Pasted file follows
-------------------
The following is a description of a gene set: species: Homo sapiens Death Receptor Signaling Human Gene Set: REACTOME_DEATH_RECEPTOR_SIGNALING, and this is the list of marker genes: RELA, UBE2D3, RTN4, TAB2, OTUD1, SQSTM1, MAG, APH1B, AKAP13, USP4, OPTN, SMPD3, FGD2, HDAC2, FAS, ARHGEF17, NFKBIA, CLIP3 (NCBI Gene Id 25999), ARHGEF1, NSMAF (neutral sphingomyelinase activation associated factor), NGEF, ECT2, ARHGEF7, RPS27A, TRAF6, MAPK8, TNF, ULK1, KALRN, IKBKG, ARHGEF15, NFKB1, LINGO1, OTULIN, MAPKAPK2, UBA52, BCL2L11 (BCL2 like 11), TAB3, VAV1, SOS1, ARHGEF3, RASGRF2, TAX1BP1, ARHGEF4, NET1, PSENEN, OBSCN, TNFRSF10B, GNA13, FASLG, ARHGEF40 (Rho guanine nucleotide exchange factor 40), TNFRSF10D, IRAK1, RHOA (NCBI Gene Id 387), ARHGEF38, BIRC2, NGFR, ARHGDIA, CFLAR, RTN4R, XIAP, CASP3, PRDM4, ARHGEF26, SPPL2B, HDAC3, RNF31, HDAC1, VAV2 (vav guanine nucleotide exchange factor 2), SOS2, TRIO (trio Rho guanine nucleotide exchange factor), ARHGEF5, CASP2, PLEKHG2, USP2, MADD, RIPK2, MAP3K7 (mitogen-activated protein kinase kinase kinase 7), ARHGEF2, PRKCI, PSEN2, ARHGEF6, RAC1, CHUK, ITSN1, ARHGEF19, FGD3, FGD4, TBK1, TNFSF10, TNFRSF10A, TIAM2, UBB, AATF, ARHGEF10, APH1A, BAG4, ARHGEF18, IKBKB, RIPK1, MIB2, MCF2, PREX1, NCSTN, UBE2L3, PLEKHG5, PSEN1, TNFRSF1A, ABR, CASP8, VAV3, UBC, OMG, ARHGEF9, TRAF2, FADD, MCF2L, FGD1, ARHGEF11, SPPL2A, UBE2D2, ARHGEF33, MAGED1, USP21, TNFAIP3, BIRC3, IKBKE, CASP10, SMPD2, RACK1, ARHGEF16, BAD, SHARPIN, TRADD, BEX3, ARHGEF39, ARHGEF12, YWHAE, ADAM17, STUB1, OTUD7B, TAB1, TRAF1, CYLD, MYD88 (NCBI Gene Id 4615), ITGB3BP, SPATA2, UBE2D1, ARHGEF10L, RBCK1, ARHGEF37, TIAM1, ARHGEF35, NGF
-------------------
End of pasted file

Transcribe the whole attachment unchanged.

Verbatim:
The following is a description of a gene set: species: Homo sapiens Death Receptor Signaling Human Gene Set: REACTOME_DEATH_RECEPTOR_SIGNALING, and this is the list of marker genes: RELA, UBE2D3, RTN4, TAB2, OTUD1, SQSTM1, MAG, APH1B, AKAP13, USP4, OPTN, SMPD3, FGD2, HDAC2, FAS, ARHGEF17, NFKBIA, CLIP3 (NCBI Gene Id 25999), ARHGEF1, NSMAF (neutral sphingomyelinase activation associated factor), NGEF, ECT2, ARHGEF7, RPS27A, TRAF6, MAPK8, TNF, ULK1, KALRN, IKBKG, ARHGEF15, NFKB1, LINGO1, OTULIN, MAPKAPK2, UBA52, BCL2L11 (BCL2 like 11), TAB3, VAV1, SOS1, ARHGEF3, RASGRF2, TAX1BP1, ARHGEF4, NET1, PSENEN, OBSCN, TNFRSF10B, GNA13, FASLG, ARHGEF40 (Rho guanine nucleotide exchange factor 40), TNFRSF10D, IRAK1, RHOA (NCBI Gene Id 387), ARHGEF38, BIRC2, NGFR, ARHGDIA, CFLAR, RTN4R, XIAP, CASP3, PRDM4, ARHGEF26, SPPL2B, HDAC3, RNF31, HDAC1, VAV2 (vav guanine nucleotide exchange factor 2), SOS2, TRIO (trio Rho guanine nucleotide exchange factor), ARHGEF5, CASP2, PLEKHG2, USP2, MADD, RIPK2, MAP3K7 (mitogen-activated protein kinase kinase kinase 7), ARHGEF2, PRKCI, PSEN2, ARHGEF6, RAC1, CHUK, ITSN1, ARHGEF19, FGD3, FGD4, TBK1, TNFSF10, TNFRSF10A, TIAM2, UBB, AATF, ARHGEF10, APH1A, BAG4, ARHGEF18, IKBKB, RIPK1, MIB2, MCF2, PREX1, NCSTN, UBE2L3, PLEKHG5, PSEN1, TNFRSF1A, ABR, CASP8, VAV3, UBC, OMG, ARHGEF9, TRAF2, FADD, MCF2L, FGD1, ARHGEF11, SPPL2A, UBE2D2, ARHGEF33, MAGED1, USP21, TNFAIP3, BIRC3, IKBKE, CASP10, SMPD2, RACK1, ARHGEF16, BAD, SHARPIN, TRADD, BEX3, ARHGEF39, ARHGEF12, YWHAE, ADAM17, STUB1, OTUD7B, TAB1, TRAF1, CYLD, MYD88 (NCBI Gene Id 4615), ITGB3BP, SPATA2, UBE2D1, ARHGEF10L, RBCK1, ARHGEF37, TIAM1, ARHGEF35, NGF